As a San Diego utility man in 1984, Flannery hit the ground ball that slipped between Cubs’ first baseman Leon Durham’s legs in Game 5 of the NLCS. It was one of the most infamous errors in baseball history, tying that game and sparking the Padres to a miraculous series turnaround and their first pennant.
 
“You hate to see the other side of it – Leon Durham, Bill Buckner. Those guys were good players in this league for a long time and deserve to be remembered for more than one play.”
 
Flannery recalls the afternoon of Game 3 in Cincinnati on October 9, 2012. After two lopsided losses at home, the Giants seemed dead in the water.
 
“Should I say something to them?” manager Bruce Bochy asked him.
 
“It’s your team – do what you feel is right.”
 
So Bochy assembled the troops and launched into the biblical story of Gideon, his triumph against long odds and a superior force. But before he could get too far, he was interrupted by an intensely pacing Hunter Pence.  

“That’s great, skip. But I want to play one more day with YOU! And one more day with YOU!”

He stalked around the room, pointing to each of his teammates. That’s how the legend of Reverend Pence was born, and throughout the remainder of that postseason, Pence’s impromptu sermons took place in the dugout before each game.
 
The Giants barely eked out a win in that Game 3, scoring the winning run on a 10th-inning Scott Rolen error. The next day, they were in attack mode – three home runs and a dominant Tim Lincecum relief appearance buoyed them to an 8-3 win.
 
In the decider, the Giants jumped out 6-0 on a Buster Posey grand slam and seemed ready to cruise home behind Matt Cain. But the game tightened up late, and in the bottom of the 9th, the Reds got the winning run to the plate. The Giants were one pitch from a sudden vacation. Sergio Romo and Jay Bruce then engaged in a 12-pitch battle that seemed to go on forever.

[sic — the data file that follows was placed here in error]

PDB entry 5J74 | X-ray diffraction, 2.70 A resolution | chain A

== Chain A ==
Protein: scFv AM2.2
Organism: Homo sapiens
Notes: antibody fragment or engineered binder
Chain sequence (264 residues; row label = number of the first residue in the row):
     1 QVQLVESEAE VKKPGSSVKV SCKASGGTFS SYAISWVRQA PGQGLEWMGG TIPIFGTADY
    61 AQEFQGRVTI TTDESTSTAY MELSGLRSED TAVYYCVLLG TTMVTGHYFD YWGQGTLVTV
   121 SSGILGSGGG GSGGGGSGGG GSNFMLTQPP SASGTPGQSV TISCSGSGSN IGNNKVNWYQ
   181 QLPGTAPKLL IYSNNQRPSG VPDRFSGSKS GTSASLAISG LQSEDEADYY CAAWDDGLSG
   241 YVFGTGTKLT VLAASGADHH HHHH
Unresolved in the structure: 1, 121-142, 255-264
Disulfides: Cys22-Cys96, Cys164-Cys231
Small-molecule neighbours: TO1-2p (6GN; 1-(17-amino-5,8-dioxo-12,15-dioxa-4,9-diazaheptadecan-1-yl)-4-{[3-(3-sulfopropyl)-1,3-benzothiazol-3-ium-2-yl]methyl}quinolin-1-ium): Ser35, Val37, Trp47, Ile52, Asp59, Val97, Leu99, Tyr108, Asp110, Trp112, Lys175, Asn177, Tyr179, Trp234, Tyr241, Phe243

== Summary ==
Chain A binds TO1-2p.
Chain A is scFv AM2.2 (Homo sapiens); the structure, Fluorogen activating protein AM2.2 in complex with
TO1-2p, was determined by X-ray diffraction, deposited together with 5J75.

Flan remembers: “I have this old piece of coal that belonged to my dad – he grew up across the river in Kentucky, coal-mining country – and I had taped it to my wrist for good luck and to help me keep calm. As that at-bat went on, I got so nervous that I started chewing on it.
 
“After we won, we’re all celebrating and Barry Zito saw me in the pile. He said, hey Flan, what’s that black stuff all over your face?”
 
Michael Morse played in only one elimination game as a Giant. But it was the most memorable in team history – Game 7 of the 2014 World Series in Kanas City. It was immortalized by Madison Bumgarner’s epic relief appearance, but that would have meant little without Morse, who drove in the game’s first run on a sacrifice fly and then the eventual winning run with a 4th-inning single.
 
“You have to give everything in an elimination game, but you also can’t overthink it,” says Morse. “You see guys thinking, ‘I have to swing at strikes. I can’t make an error.’ You have to stay calm and just play baseball.